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When love and quantum physics collide: A response to ‘Constellations’

Last year a widely admired celebrity passed away and someone equally famous and respected said something along the lines of, “In a parallel universe, he is alive and smiling.” It was the least consoling sentence I heard about death.

The multiverse theory, however, has its share of believers, if not “considerers.” Those with big imaginations (fictionists) lap it up. It is easy to divine its appeal: This life sucks. I regret doing that. If only I could turn… If there is another reality in which life isn’t so bad and I make the right decisions, then maybe I shouldn’t beat myself up.

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But reality — this time-bound, linear one, save for the vivid dreams and occasional déja vu, where we burn our skin when we play with fire and it hurts like hell — has a way of imposing itself. For now, as ordinary human beings, this universe is all we can care about.

A recent and so far successful (based on its glowing reviews) piece of literature that explores the nature of a multiverse is Nick Payne’s drama, Constellations. The play, which follows the story of Roland and Marianne, had its world premiere in 2011 in London and it returned in 2015 on West End and on Broadway (where Jake Gyllenhaal and Ruth Wilson made their theater debut). In February, the play is arriving to our shores courtesy of Red Turnip Theater.

It’s another boy-meets-girl tale, only we see the couple dance in a constellation of possibilities — realities? Payne’s storytelling is also its own thesis as it mimics how Roland and Marianne’s encounters may play out in parallel universes. Sporadically, Payne even explains the time lapses and loops through Marianne.

MARIANNE: Despite our best efforts, there are certain microscopic observations that just cannot be predicted absolutely. Now, potentially, one way of explaining this is to draw the conclusion that, at any given moment, several outcomes can co-exist simultaneously.

* * *

MARIANNE: So you’ve these two theories that are completely at odds with one another. Relativity covers the sun, the moon, the stars, while quantum mechanics takes care of molecules, quarks, atoms — that sort of thing. We’ve effectively asked the same question twice and come up with two completely different answers.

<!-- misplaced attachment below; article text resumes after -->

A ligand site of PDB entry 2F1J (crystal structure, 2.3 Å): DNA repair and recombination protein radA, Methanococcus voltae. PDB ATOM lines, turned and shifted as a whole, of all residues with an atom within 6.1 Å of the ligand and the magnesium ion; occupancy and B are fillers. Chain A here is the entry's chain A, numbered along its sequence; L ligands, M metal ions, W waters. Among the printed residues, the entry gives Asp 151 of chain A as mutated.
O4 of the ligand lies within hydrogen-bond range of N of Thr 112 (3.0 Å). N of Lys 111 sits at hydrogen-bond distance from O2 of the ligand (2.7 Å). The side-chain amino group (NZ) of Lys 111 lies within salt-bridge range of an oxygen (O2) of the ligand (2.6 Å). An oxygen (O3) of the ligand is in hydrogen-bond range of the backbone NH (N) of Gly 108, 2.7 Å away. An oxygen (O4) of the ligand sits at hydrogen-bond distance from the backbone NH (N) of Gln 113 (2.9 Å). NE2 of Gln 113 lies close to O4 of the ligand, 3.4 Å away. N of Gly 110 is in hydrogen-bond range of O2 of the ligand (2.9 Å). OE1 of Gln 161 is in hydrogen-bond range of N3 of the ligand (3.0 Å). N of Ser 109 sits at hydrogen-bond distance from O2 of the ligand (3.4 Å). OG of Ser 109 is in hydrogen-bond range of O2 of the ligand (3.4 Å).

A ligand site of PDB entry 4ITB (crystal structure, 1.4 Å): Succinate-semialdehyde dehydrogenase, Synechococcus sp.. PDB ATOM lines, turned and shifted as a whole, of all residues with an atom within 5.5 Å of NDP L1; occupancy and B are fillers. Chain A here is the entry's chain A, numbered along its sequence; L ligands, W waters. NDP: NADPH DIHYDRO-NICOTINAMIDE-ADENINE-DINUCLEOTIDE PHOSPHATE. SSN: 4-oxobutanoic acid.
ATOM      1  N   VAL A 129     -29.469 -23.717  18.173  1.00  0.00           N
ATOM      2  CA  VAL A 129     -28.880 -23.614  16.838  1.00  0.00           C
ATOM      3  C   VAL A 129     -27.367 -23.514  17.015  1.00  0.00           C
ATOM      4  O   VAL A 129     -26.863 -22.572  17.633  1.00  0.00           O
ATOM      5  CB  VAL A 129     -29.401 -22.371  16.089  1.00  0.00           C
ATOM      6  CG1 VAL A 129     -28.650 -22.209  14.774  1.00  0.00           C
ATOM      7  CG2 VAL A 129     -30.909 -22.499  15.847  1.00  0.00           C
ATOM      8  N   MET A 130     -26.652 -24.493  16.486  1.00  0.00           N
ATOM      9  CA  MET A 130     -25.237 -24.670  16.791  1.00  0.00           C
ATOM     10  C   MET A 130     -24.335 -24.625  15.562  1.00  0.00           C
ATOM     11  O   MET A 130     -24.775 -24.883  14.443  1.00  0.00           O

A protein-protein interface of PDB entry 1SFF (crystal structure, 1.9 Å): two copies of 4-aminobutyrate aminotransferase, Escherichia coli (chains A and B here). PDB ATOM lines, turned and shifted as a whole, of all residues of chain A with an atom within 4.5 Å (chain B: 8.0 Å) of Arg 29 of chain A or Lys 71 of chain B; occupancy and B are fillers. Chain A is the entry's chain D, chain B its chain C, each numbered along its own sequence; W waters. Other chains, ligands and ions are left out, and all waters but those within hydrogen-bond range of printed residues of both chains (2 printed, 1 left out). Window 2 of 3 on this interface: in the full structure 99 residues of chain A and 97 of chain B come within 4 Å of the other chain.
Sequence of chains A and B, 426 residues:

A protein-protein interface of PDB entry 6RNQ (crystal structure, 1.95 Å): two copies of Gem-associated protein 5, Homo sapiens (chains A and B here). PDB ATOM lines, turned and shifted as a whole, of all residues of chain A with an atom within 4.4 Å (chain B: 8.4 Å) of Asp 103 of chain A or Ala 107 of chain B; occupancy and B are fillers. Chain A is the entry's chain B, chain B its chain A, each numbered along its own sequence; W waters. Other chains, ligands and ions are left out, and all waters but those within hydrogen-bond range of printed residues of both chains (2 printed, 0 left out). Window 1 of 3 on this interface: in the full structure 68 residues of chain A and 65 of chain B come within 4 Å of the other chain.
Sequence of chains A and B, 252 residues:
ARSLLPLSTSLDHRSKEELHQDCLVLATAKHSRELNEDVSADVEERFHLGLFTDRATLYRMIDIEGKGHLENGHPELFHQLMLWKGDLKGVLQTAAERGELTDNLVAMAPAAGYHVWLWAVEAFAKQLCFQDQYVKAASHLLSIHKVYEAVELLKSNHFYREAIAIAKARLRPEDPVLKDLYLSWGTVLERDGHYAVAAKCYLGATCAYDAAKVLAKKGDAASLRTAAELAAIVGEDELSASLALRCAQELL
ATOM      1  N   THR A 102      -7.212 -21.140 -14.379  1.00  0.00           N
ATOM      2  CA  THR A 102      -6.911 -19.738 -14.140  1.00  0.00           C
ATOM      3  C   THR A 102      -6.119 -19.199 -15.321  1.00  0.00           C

ROLAND: This is really sexy by the way.

For all the intrigue it inspires and the few laughs it draws out, reading the play still feels like going through a chapter in a science textbook, where a short story is used to illustrate an idea. After the last page it’s back to: What now?

Whether or not functioning as a disclaimer, Payne uses a quote from Peter Atkins’ On Being as an epigraph to his book:

Why should the universe have a purpose? The question of the universe is an invention of human minds…We should not impose human-inspired attitudes and questions on material things. There is a considerable grandeur, I think, in the presence of our spectacularly majestic universe just hanging there, wholly without purpose.

That is really sexy. And I agree. Because purpose, meaning, and — no matter how cheesy it sounds — the betterment of the world are dealt in the laboratories of art and literature. It’s a shame that Constellations falls short in placing human emotions against the possibilities (alternate realities?) it presents.

This is not to forget that it is written to be performed. That’s why it’s interesting to watch the live performance, starring Cris Villonco as Marianne and JC Santos as Roland, and which will run from Feb. 12 to Mar. 6 at the Power Mac Center Spotlight in Makati.

Villonco, who is also one of the founders of Red Turnip Theater, told me before that the company chooses plays that “don’t necessarily have the happy endings” but instead “have the real ones.” The question is, can there be endings in a multiverse? On paper, the entire play is neither sad nor happy, only theoretical. We can’t wait to see how Villonco, Santos, and director Rem Zamora will put heart into the cold science that informs Constellations.

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